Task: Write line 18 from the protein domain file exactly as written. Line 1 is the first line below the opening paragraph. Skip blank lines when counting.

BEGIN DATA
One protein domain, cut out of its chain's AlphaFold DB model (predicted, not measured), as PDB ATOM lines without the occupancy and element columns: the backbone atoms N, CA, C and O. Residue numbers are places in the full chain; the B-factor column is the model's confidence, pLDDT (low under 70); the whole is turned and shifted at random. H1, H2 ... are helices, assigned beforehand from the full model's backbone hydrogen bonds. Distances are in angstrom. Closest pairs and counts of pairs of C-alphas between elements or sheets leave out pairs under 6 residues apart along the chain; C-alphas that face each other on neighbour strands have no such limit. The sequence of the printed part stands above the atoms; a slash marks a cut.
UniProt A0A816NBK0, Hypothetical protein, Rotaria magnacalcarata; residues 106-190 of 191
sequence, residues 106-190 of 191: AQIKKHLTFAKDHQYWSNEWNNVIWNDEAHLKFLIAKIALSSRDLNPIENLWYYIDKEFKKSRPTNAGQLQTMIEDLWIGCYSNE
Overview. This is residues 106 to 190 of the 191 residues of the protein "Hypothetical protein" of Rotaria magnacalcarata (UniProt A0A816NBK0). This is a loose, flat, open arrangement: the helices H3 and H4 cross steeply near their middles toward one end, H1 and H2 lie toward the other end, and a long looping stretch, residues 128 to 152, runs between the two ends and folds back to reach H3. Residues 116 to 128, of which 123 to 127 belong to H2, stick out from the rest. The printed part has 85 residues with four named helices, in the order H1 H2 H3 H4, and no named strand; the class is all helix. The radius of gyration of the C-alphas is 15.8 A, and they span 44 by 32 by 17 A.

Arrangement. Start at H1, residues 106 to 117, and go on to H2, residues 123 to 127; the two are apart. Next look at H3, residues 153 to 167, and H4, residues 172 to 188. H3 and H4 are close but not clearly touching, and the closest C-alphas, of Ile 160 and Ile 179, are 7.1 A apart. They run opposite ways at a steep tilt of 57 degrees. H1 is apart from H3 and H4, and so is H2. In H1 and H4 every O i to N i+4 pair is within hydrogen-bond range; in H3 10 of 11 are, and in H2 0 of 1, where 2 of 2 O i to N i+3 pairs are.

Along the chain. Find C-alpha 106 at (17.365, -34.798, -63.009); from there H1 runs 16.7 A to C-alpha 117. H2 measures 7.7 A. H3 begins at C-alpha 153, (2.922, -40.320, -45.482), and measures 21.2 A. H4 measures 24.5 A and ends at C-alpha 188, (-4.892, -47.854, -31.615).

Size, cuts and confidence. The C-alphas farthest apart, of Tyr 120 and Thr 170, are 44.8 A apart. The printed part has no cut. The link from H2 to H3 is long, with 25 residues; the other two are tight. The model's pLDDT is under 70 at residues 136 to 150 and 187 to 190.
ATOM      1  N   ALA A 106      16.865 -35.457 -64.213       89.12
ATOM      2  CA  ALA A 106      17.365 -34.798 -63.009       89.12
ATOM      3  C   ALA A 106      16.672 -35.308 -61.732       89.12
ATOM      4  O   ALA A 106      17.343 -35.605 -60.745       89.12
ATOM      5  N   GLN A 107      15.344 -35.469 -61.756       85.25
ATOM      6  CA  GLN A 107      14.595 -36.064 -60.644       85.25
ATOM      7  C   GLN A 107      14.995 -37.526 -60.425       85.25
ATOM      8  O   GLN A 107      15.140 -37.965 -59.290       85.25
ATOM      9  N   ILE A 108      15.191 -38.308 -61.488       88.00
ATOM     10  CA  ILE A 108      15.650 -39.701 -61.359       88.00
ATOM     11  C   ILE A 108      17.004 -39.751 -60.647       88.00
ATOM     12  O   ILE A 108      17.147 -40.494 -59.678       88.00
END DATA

ATOM     12  O   ILE A 108      17.147 -40.494 -59.678       88.00